A blog maintained by Tevita Kete, PGR Officer
Secretariat of the Pacific Community (SPC), Suva, Fiji Islands
This weblog documents the activities of Pacific Agricultural Genetic Resources Network (PAPGREN), along with other information on plant genetic resources (PGR) in the Pacific.
The myriad varieties found within cultivated plants are fundamental to the present and future productivity of agriculture. PAPGREN, which is coordinated by the Land Resources Division of the Secretariat of the Pacific Community (SPC), helps Pacific countries and territories to conserve their crop genetic diversity sustainably, with technical assistance from the Bioversity International (BI) and support from NZAID and ACIAR.
SPC also hosts the Centre of Pacific Crops and Trees (CEPaCT). The CEPaCT maintains regional in vitro collections of crops important to the Pacific and carries out research on tissue culture technology. The CEPaCT Adviser is Dr Mary Taylor (MaryT@spc.int), the CEPaCT Curator is Ms Valerie Tuia (ValerieT@spc.int).
PAPGREN coordination and support
Mr William Wigmore
Mr Adelino S. Lorens
Dr Lois Englberger
Mr Apisai Ucuboi
Dr Maurice Wong
Mr Tianeti Beenna Ioane
Mr Frederick Muller
Mr Herman Francisco
Ms Rosa Kambuou
Ms Laisene Samuelu
Mr Jimi Saelea
Mr Tony Jansen
Mr Finao Pole
Mr Frazer Bule Lehi
Interested in GIS?
Wednesday, February 02, 2005
Posted 2:14 PM by Luigi
Africa looking to raise standards for herbals
A quality push for producers of African medicinal plants could help bring more novel products onto Europe’s herbals market, reports Dominique Patton. Can the Pacific learn from this experience?
New herbal products are in “desperate demand” by European supplement companies, according to UK natural products consultant Denzil Phillips, as industry seeks novelty and innovation to boost the rather slow sales growth in recent years.
Africa offers a rich and diverse source of little known medicinal plants - it holds more than 25 per cent of the world’s biodiversity - and some of its products displayed at recent natural product exhibitions have generated "loads of enquiries", says Phillips.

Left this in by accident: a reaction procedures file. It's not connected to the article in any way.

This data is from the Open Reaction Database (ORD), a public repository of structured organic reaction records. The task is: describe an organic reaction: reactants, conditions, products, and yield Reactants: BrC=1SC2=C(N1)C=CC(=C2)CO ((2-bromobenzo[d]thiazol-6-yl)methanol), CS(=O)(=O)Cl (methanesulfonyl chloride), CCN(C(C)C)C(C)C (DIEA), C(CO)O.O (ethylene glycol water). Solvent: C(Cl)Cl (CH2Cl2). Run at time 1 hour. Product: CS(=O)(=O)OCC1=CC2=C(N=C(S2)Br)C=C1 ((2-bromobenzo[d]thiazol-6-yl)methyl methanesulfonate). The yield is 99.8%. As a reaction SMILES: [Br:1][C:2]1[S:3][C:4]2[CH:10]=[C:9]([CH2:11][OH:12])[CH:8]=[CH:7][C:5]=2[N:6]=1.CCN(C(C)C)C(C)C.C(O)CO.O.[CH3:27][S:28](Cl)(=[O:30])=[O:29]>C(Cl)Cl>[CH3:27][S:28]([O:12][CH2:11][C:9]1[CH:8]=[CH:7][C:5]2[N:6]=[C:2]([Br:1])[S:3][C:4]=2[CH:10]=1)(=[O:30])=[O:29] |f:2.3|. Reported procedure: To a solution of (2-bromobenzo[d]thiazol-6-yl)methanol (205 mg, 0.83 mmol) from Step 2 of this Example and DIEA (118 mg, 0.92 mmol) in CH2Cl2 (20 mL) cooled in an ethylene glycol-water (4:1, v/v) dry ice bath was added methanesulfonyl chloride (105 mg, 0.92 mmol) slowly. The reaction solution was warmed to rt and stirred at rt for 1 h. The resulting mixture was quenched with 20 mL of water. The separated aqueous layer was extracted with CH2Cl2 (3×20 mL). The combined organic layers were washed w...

However tough requirements for quality by leading supplement makers and a wave of new European regulations make it increasingly difficult for herbal products to enter the market.
A major research programme, aiming to develop a series of trading standards for the top 50 medicinal plants grown in Africa, could help to make this process a little easier, suggests Phillips.
The standards will be based on quality control, rather than monographs, he told NutraIngredients.com, and are being worked on by a pan-African research group.
Quality standards for the first 20 products under review will be discussed at a meeting in South Africa next month.
“It is not easy launching any exotic product in Europe but these standards will be very useful for anyone looking to submit a dossier [to support a product under new herbal regulations]," he said.
Some African plants have become popular in Europe in recent months, including the herbal known as umckaloabo (pelargonium reniforme), which is taken as a natural antibiotic and seeing strong interest in Germany under Schwabe's Sptizner business.
Hoodia is another African plant getting significant attention after a licensing deal between UK-based drug developer Phytopharm and global food manufacturer Unilever. Phytopharm has shown the plant to have appetite-suppressing qualities, although supplies, collected from the wild until the Phytopharm investment, are currently restricted.
Devil’s claw and pygeum extract, a rival to saw palmetto, are also increasingly sought in Europe.
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Agrobiodiversity Weblog: For discussions of conservation and sustainable use of the genetic resources of crops, livestock and their wild relatives.